Battery storage paired with residential rooftop solar arrays are not a thing of the distant future. It’s happening now and companies like SunPower and SolarCity are already selling package systems.
SolarCity partnered with Tesla to manufacture a lithium-ion battery storage system. In a pilot program, SolarCity is offering the battery setup to California customers for $1,500 down and $15 a month on a 10-year lease agreement.
Currently, the pilot system is only set up to work as a battery backup in case power goes out.
However, SolarCity is working to integrate rooftop solar arrays, battery storage and an advanced home energy management system to work together so system owners could use their smartphones and tablets to monitor energy generation and consumption and dispatch stored power at the most cost-effective times.
As most major US utility companies, in their concern over self-preservation, try in vane to squash net metering programs and slow the growth of the solar industry, NRG is innovating and evolving.
NRG is not a cute little clean energy startup out to save the world. It’s the largest power generator in the country. In addition to directly serving electricity customers coast to coast, NRG is a major electricity wholesaler, providing power to other utility companies for a price.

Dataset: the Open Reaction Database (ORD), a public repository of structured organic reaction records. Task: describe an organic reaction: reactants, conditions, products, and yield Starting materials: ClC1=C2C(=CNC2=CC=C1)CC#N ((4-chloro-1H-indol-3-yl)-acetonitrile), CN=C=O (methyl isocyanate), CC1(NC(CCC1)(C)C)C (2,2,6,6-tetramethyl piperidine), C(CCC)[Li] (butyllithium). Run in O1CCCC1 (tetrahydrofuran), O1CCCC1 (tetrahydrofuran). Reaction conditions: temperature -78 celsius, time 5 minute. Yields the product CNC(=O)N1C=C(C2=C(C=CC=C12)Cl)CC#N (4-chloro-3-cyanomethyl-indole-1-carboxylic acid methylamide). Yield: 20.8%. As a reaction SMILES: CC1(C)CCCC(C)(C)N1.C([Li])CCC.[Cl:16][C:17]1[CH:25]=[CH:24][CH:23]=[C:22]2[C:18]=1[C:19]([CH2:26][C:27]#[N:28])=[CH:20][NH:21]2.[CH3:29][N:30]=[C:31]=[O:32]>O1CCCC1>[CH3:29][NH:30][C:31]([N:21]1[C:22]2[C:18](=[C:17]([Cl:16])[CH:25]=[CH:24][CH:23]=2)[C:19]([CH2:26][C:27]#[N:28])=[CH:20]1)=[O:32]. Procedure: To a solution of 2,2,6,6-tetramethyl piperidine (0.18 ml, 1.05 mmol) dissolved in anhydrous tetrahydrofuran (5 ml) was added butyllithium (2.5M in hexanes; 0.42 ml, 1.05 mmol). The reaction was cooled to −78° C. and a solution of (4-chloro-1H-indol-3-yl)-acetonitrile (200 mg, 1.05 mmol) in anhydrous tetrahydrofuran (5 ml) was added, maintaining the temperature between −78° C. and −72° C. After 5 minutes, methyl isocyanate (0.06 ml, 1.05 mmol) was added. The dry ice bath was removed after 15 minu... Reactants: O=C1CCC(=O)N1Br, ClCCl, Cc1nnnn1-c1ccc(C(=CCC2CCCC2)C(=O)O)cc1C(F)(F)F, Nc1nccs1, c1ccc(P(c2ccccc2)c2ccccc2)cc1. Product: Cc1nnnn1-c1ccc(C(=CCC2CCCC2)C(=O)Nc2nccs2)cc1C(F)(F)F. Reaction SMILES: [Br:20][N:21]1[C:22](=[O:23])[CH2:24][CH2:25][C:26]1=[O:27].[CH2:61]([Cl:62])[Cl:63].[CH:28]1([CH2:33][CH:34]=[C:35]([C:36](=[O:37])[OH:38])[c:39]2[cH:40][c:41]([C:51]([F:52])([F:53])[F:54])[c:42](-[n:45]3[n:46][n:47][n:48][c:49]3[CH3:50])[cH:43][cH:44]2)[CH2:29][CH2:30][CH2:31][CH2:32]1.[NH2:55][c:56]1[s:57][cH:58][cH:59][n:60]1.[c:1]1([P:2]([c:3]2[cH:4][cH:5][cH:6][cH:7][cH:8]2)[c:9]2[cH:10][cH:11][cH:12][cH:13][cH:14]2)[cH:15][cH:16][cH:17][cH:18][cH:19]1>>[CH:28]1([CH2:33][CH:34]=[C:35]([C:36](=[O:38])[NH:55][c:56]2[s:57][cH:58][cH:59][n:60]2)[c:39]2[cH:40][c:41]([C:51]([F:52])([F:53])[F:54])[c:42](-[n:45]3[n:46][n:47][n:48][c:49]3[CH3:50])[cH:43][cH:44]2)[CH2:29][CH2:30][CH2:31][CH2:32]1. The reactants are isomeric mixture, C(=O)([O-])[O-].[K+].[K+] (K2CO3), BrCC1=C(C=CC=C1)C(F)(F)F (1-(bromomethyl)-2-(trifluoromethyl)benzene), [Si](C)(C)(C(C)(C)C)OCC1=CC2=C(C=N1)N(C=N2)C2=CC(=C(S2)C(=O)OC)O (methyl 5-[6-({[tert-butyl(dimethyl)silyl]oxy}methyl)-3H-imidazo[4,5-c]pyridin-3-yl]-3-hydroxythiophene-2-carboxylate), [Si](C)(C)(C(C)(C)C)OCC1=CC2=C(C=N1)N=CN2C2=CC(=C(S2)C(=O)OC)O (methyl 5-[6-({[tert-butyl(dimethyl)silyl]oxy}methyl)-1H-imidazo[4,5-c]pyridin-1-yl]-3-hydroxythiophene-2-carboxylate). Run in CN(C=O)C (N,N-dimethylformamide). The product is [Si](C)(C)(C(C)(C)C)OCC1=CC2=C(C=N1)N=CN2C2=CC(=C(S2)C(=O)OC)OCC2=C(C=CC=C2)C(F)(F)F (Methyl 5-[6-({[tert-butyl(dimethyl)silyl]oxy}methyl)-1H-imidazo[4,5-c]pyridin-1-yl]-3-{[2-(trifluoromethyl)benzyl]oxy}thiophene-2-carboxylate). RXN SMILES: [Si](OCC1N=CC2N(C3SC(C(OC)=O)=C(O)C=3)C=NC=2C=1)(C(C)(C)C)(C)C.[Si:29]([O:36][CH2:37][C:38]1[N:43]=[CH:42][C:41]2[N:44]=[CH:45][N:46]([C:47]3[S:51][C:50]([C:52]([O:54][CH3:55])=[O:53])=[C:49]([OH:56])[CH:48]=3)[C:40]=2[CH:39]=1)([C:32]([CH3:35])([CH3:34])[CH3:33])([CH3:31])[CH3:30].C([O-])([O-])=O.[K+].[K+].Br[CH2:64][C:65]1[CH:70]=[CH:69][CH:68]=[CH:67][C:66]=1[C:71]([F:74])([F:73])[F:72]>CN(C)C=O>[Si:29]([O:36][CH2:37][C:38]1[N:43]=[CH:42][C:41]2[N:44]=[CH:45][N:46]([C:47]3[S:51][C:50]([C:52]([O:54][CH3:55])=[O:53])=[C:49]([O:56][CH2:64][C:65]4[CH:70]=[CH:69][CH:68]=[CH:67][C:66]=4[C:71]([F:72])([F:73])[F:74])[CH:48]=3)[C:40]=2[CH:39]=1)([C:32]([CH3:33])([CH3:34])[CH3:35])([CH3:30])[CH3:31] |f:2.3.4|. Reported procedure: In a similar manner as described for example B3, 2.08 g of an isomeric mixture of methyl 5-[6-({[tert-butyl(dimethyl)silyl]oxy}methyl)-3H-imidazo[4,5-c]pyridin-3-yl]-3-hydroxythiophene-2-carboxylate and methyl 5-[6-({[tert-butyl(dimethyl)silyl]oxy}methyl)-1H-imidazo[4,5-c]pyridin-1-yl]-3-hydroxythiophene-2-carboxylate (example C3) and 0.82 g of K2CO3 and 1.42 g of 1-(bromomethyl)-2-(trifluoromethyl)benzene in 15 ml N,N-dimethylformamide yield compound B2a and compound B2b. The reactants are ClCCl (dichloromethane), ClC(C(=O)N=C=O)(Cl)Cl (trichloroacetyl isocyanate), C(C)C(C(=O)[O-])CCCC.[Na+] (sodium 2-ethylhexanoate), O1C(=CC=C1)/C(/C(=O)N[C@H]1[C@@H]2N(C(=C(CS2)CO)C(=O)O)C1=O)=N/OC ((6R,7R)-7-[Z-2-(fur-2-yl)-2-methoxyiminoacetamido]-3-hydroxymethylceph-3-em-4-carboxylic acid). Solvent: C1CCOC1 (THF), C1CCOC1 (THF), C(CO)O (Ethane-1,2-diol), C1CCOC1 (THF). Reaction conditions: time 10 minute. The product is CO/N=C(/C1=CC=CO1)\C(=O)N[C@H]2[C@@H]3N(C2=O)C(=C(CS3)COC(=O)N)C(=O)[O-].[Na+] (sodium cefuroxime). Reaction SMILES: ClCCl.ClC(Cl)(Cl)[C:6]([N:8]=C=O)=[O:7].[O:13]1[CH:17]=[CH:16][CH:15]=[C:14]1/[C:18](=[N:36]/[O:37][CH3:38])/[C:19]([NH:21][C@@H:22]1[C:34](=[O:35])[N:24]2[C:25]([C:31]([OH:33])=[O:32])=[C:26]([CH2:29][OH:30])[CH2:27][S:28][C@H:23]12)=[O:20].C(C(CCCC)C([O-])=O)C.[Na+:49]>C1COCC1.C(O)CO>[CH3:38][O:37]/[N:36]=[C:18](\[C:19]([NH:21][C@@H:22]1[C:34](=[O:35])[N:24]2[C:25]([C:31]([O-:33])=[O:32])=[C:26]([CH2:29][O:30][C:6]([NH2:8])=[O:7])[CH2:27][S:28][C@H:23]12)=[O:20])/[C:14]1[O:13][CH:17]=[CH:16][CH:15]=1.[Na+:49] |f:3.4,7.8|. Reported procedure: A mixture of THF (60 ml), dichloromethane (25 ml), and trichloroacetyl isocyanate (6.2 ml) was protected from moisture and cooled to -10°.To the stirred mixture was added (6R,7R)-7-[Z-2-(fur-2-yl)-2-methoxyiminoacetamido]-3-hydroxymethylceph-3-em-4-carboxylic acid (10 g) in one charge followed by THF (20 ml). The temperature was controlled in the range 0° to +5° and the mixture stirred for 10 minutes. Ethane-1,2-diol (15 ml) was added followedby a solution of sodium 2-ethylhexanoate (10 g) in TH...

The solar leasing model, which is widely believed to have made rooftop solar installations more mainstream and which is frequently credited for the meteoric rise in residential solar installations, could be losing market share.
GTM Research released a report earlier this week announcing that the leasing model is peaking this year.
Currently, about 68 percent of Americans who install rooftop solar panels on their homes or businesses lease them or sign a power purchase agreement with a third-party owner.
Sunrun, a solar leasing company, has issued numerous reports over the years indicating that the model, which doesn’t require much and sometimes any money at all upfront, has opened solar up to the middle class. The middle class, as a result of third-party-owned solar, now dominates the demographics of households that install solar systems.
There has been a lot of discussion lately about when solar will be more affordable than grid power. What if someone with deep pockets, big ambitions and the appropriate supply line just committed to making it happen? What would happen then?
We’re about to find out.